January 1, 1970 · FLEMING | NOLEN | JEZ, L.L.P.
The legal concept of causation is easily understood by simply asking the question – why did it happen? What made an event or injury occur? Typically the law employs a “but-for” test to help determine causality. The test follows that but-for (some event) then (some other event) would not have happened. Generally this test is fairly satisfactory such as in the case of a rear-end collision. But-for the following driver failing to keep proper lookout and apply his brakes timely, the collision into the rear of the vehicle in front would not have happened. Unfortunately, causation is not always so clear. Consider the instance of a house caught in between two separate forest fires, one to the east, and one to the west. Neither fire will necessarily be the “but-for” cause of the house burning down. But-for the fire to the west, the house will still burn down because of the fire to the east and vice versa.
Even when given a test for causation that seems satisfactory, most would be surprised at the theoretical difficulties in proving causation in simple circumstances. Suppose you are pushed in the back while walking down the stairs and subsequently fall and injure yourself. It seems obvious that the person pushing you caused your injuries correct? But what if you had the opportunity to grab handrails before falling and for whatever reason failed to do so? Could not your failure to act, be the cause your injuries? What if the stairs were not properly designed and as a result were difficult to navigate. Could the stair design be the actual cause of the fall?
A recent Accutane verdict in New Jersey highlights how proving causation can be a difficult task for plaintiffs. Generally in order to recover for an injury, a plaintiff needs to prove that an act (or omission) on the part of the defendant caused the plaintiff’s damages. The plaintiff generally must prove that the act or omission could cause an injury and must specifically prove that it did proximately cause his or her injury. In the New Jersey case,Greenblatt v. Hoffman-La Roche, the plaintiffs accused Hoffman-La Roche, the company that manufactured Accutane, of failing to warn them about side effects such as inflammatory bowel disease (IBD) and that the failure-to-warn caused their damages.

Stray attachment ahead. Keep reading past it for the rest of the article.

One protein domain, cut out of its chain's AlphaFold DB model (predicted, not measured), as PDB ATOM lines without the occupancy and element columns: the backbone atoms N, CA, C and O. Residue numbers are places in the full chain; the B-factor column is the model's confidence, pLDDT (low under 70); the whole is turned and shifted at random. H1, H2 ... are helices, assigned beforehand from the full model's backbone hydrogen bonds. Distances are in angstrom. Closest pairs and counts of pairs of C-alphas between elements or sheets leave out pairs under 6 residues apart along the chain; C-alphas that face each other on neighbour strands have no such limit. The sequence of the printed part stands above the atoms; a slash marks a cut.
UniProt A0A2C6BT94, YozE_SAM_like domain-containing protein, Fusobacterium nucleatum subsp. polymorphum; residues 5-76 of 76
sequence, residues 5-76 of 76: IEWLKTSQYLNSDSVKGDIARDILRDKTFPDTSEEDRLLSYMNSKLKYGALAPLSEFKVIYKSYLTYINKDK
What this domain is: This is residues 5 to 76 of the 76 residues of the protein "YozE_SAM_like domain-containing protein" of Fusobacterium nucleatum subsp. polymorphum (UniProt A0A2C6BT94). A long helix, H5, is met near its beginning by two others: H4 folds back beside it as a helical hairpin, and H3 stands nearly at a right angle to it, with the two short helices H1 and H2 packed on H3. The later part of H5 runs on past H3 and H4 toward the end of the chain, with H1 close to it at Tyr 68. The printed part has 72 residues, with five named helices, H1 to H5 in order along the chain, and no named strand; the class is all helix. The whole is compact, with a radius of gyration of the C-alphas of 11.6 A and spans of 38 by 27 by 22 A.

The New Jersey jury found against two of the plaintiffs awarding them nothing, and awarded the third plaintiff damages in the amount of 2 million dollars. The case was well publicized because actor James Marshall was one of the plaintiffs. Mr. Marshall played James Hurley on the television show, Twin Peaks, and was Louden Downey, one of the United States Marines charged with murder, in A Few Good Men. Based upon news reports following the trial, causation was the issue that kept the jury from awarding Mr. Marshall and the other losing plaintiff any money for their injuries.
Marshall, and other well known actors testified that IBD had hurt Marshall’s promising career However, according to news reports, Marshall conceded during trial that he had experienced intestinal problems before taking Accutane, but he also testified that the problems he continues to suffer from after taking Accutane are distinctly different from his earlier problems. The acknowledgment of prior intestinal issues may have been the reason why the jury denied Marshall recovery. The other losing plaintiff also had causation issues. Again, according to published reports, the jury believed that Accutane caused the plaintiff’s IBD, but also thought that she would have taken Accutane even if she had been warned about the potential for harm. Thus even though the jury believed that Hoffman-La Roche acted wrongly in failing to warn about the possibility of IBD, they did not award damages to the plaintiff. These cases are good examples of the multitude of ways that causation can be troublesome to prove. Not only does the plaintiff have to prove that Accutane generally causes IBD, but they also have to prove that in their particular circumstances Hoffman-La Roche’s failure to warn about IBD caused their injuries.
Despite the losing plaintiffs’ difficulties in proving that Accutane caused their injuries, the winning plaintiff in the New Jersey case successfully proved to the same jury that Hoffman-La Roche was liable for her injuries. In doing so, she joined all of the plaintiffs who previously prevailed against Hoffman-LaRoche, and who collectively have been awarded to date more than 45 million dollars.